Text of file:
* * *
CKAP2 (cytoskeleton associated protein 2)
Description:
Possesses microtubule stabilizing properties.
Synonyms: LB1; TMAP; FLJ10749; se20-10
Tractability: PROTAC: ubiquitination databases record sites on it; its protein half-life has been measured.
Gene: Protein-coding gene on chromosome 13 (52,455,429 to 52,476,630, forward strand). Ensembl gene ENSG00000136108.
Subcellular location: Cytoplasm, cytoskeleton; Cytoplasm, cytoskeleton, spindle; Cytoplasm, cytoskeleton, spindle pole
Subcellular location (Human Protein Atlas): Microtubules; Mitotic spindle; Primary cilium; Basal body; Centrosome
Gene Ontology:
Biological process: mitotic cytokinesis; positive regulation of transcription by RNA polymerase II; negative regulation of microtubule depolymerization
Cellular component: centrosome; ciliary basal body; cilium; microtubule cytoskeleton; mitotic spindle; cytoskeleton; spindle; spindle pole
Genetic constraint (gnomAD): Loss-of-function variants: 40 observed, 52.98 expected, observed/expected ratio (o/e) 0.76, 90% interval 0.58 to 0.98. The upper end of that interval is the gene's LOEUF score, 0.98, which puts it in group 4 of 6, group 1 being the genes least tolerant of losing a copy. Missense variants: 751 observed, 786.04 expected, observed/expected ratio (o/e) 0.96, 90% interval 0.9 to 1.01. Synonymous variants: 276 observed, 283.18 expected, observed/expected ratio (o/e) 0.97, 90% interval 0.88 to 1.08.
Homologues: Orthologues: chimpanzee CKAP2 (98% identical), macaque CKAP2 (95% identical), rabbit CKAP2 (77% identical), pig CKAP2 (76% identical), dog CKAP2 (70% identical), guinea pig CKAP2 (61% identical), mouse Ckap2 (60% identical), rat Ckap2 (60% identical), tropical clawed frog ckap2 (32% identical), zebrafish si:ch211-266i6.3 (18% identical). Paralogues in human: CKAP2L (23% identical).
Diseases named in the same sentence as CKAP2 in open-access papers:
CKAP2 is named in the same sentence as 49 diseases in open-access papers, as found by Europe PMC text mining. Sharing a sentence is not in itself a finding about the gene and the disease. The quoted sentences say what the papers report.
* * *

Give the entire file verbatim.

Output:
CKAP2 (cytoskeleton associated protein 2)
Description:
Possesses microtubule stabilizing properties.
Synonyms: LB1; TMAP; FLJ10749; se20-10
Tractability: PROTAC: ubiquitination databases record sites on it; its protein half-life has been measured.
Gene: Protein-coding gene on chromosome 13 (52,455,429 to 52,476,630, forward strand). Ensembl gene ENSG00000136108.
Subcellular location: Cytoplasm, cytoskeleton; Cytoplasm, cytoskeleton, spindle; Cytoplasm, cytoskeleton, spindle pole
Subcellular location (Human Protein Atlas): Microtubules; Mitotic spindle; Primary cilium; Basal body; Centrosome
Gene Ontology:
Biological process: mitotic cytokinesis; positive regulation of transcription by RNA polymerase II; negative regulation of microtubule depolymerization
Cellular component: centrosome; ciliary basal body; cilium; microtubule cytoskeleton; mitotic spindle; cytoskeleton; spindle; spindle pole
Genetic constraint (gnomAD): Loss-of-function variants: 40 observed, 52.98 expected, observed/expected ratio (o/e) 0.76, 90% interval 0.58 to 0.98. The upper end of that interval is the gene's LOEUF score, 0.98, which puts it in group 4 of 6, group 1 being the genes least tolerant of losing a copy. Missense variants: 751 observed, 786.04 expected, observed/expected ratio (o/e) 0.96, 90% interval 0.9 to 1.01. Synonymous variants: 276 observed, 283.18 expected, observed/expected ratio (o/e) 0.97, 90% interval 0.88 to 1.08.
Homologues: Orthologues: chimpanzee CKAP2 (98% identical), macaque CKAP2 (95% identical), rabbit CKAP2 (77% identical), pig CKAP2 (76% identical), dog CKAP2 (70% identical), guinea pig CKAP2 (61% identical), mouse Ckap2 (60% identical), rat Ckap2 (60% identical), tropical clawed frog ckap2 (32% identical), zebrafish si:ch211-266i6.3 (18% identical). Paralogues in human: CKAP2L (23% identical).
Diseases named in the same sentence as CKAP2 in open-access papers:
CKAP2 is named in the same sentence as 49 diseases in open-access papers, as found by Europe PMC text mining. Sharing a sentence is not in itself a finding about the gene and the disease. The quoted sentences say what the papers report.